William Stanley Merwin’s poem ‘For the Anniversary of My Death’ appears in his poetry collection, The Second Four Books of Poems, published in 1993. This piece explores how a speaker thinks about his impending death. He broods upon date from the calendar as his death anniversary. The main themes of this poem include the futility of life and the inevitability of death.
Explore For the Anniversary of My Death
W.S. Merwin’s ‘For the Anniversary of My Death’ contains the poet’s changing viewpoints on life after his death.
The speaker of this poem has passed the day each year thinking about the day when he will die. He can imagine how the fire of life will wave him goodbye. Then the everlasting silence will set out like a tireless traveler. Death would change his take on life and human beings as well. He will be surprised at how a woman can love one man or men’s shamelessness. As he writes this poem after three days of rain, these thoughts make him bow to death’s power.
You can read the full poem here.
Merwin’s ‘For the Anniversary of My Death’ is a free-verse lyric poem that is written from the perspective of the poet’s persona. He uses the first-person narrative technique in order to present his ideas about his own death. In this piece, there is no regular rhyming pattern or meter. The text is separated into two stanzas. Besides, there is no end-stopped line even at the end. This unconventional usage of punctuation hints at the fact that this piece is not a statement but a personal opinion on death.
Merwin makes use of the following literary devices in ‘For the Anniversary of My Death’.
- Enjambment: This device is used throughout the text. For instance, it occurs in the first five lines of the poem.
- Metaphor: The term “fires” is a metaphor for life, and “silence” stands for death.
- Alliteration: It occurs in “will wave,” “silence will set,” “Tireless traveler,” etc.
- Simile: This device is used in the last line of the first stanza, “Like the beam of a lightless star.”
- Anaphora: It occurs in the fourth and fifth lines of the second stanza. This device is utilized for the sake of emphasis.
Every year without knowing it I have passed the day
Like the beam of a lightless star
The first stanza of ‘For the Anniversary of My Death’ begins with a speaker’s thoughts on his impending death. It seems the grip of death is heavy on his mind. Each year he passes a day thinking about this grave idea. He does it quite spontaneously. From this attitude of the speaker, it can be assumed that the speaker writes this piece in his old age.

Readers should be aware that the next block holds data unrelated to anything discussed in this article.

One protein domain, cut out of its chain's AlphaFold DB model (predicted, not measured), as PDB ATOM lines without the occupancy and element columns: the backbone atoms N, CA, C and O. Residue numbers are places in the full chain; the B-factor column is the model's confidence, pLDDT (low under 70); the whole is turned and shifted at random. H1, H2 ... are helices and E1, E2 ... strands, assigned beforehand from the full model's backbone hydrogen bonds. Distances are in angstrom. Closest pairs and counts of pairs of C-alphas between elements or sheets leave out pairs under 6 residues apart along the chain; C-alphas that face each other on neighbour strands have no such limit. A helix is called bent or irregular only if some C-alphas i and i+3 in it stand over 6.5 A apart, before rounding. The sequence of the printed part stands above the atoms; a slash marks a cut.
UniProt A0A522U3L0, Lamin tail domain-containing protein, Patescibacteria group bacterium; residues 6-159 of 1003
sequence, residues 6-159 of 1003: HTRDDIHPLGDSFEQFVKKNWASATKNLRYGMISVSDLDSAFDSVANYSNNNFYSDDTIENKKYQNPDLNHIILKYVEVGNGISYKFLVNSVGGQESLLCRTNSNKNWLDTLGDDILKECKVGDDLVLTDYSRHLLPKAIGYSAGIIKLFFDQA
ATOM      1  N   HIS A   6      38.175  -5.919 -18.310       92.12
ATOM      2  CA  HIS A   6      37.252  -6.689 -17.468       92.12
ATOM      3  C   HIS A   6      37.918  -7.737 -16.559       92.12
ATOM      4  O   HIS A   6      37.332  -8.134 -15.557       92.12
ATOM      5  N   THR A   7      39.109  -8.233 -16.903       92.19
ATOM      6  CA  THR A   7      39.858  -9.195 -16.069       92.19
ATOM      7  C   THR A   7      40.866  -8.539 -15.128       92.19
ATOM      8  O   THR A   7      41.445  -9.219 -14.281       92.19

On this particular day, he thinks about the event when the “last fires,” a metaphorical reference to life, will wave to him. Then the eternal silence will set out. He describes the silence as a “tireless traveler” who wanders about without feeling weary. After his death, silence will become his only friend.
In the last line, the poet uses a simile. He compares the silence to the “beam” of a “lightless star.” It is a roundabout way of depicting the darkness. A lightless star does not emit light. It radiates darkness.
Then I will no longer
Find myself in life as in a strange garment
Hearing the wren sing and the falling cease
And bowing not knowing to what
The second stanza becomes more personal. Here, the poetic persona speculates his changing perceptions. Once, he understood life as an inspiring idea. But, after his death, he will be cynical about life on earth.
He will be in a garment stranger than his body. Then he will be surprised thinking about how a woman can love one man. He will be disgusted to know about the shamelessness of men.
The speaker writes this poem after three days of rain. It is for the first time, after a long silence, he can listen to the beautiful song of a wren. When the falling of rain finally ceases, he unknowingly bows to a magnanimous force. It is nothing other than death.
Merwin’s ‘For the Anniversary of My Death’ depicts the poet’s perception of life after his death. He subjectively talks about death’s power and how one feels little in front of it.
This piece is about the poet’s preoccupation with death. He is quite obsessed over his impending death. This poem describes how death will change his ideas about life.
This poem taps on several themes that include the futility of life, inevitability of death, silence, and darkness. The main idea of the poem concerns the poet’s obsession with his impending death.
The following list contains a number of poems that similarly tap on the themes present in William Stanley Merwin’s ‘For the Anniversary of My Death’.
- ‘Because I could not stop for Death’ by Emily Dickinson — This poem depicts one fearless speaker’s journey into the afterlife with the mighty death as her companion.
- ‘Death, be not Proud’ by John Donne — This piece tells readers not to gear death as he keeps the corrupt company and only leads one to heaven.
- ‘Death is Nothing at All’ by Henry Scott Holland — In this poem, Holland describes how death is not a real separation.
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